This blatant disregard for the rights and dignity of the individual is pervasive in the Third World. These poor societies fail to appreciate that in the final analysis it is individuals who effect changes, and thus progress. Western societies are more progressive because they place a premium on the individual. Eastern societies generally submerge the individual to the needs of the larger society. They emphasize society’s goals and stability over that of the individual, as encapsulated by the Japanese saying: the nail that sticks out gets hammered. At least that is the perceived wisdom.

I challenge that. Consider what the Sudanese reformist Ustaz Mahmoud Taha wrote in 1963, “Every individual is, authentically, an end in himself. He is not means to any other end. He – even if he is an imbecile – is a “God” in the making and must be given the full opportunity to develop as such. Liberty is the prerequisite need. Man must be free from all dehumanizing influences – poverty, ignorance, and fear.”

Fifteen years earlier, the United Nations, using far less elegant prose, said essentially the same thing in its Universal Declaration of Human Rights. In its preamble the document reaffirms the inherent dignity and the equal and inalienable rights of all humans as the foundation of freedom, justice, and peace. The document’s first article could easily have been taken from the Koran when it declares that all human beings are born free, with equal dignity and rights, and are endowed with reason and conscience.

Many outside the West would challenge the universality of this UN Declaration, especially its statement reaffirming the primacy of the individual. But as the Islamic scholar the late Fazlur Rahman wrote, “Whether ultimately it is the individual that is significant and society merely the necessary instrument for his creation or vice versa is academic, for individual and society appear to be correlates. There is no such thing as a societiless individual.”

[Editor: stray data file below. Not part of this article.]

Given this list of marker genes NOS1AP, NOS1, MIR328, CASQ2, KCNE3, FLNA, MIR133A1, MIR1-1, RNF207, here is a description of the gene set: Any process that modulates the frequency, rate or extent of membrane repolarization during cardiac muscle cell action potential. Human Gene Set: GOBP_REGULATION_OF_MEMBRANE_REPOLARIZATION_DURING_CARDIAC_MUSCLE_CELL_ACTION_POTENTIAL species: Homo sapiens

Next: Society and Individuals

Sunday, September 18, 2011

A Whiff Of His Father's Leadership

A Whiff of His Father’s Leadership
M. Bakri Musa (www.bakrimusa.com)

In announcing the repeal of the Internal Security Act and other repressive laws, Prime Minister Najib Razak secures for himself an enshrined spot in Malaysian history.

Of the many thoughtful comments on Najib’s historic announcement, the one that struck at the heart of the issue was that by former Mufti of Perlis, Dr. Asri Zainul Abidin. He declared, “The ISA is an un-Islamic law. It infringes [upon] individual rights and can be easily misused by leaders, so repealing it was a very Islamic move.” Amen!

“Najib’s announcement,” Asri continued, “is more valuable than any bonus payment or salary increase because repealing the ISA means the restoration of human rights … which is more valuable than money.” That is putting things in their proper perspective.

I disagree however, with the Mufti’s characterization of Najib’s move as a “gift” to the people. When someone robs you of something and then returns it, that is no gift, merely restoring what is rightly yours. The ISA and other restrictive laws rob us of our precious possession, our freedom. That is Allah’s gift to us, as enshrined in the Koran. It is not for mere mortals, no matter how exalted their earthly positions, to tamper.

Nonetheless I do hear the Mufti. Good Muslims ought to be grateful for their blessings, however small. I want to be a good Muslim, and Najib’s announcement is a huge blessing, so I am very grateful. Alham dulillah! Praise be to Allah!

Missing the Islamic Visuals

Najib and his policymakers must have deliberated for some time. Perhaps it was not a coincidence that only a week earlier Najib’s younger brother, the head of a GLC bank, intimated the need for Malaysia to change lest it risks a Middle East type of upheaval. Significantly, he made it at the Malaysia-China Trade Investment Conference, but more on China shortly.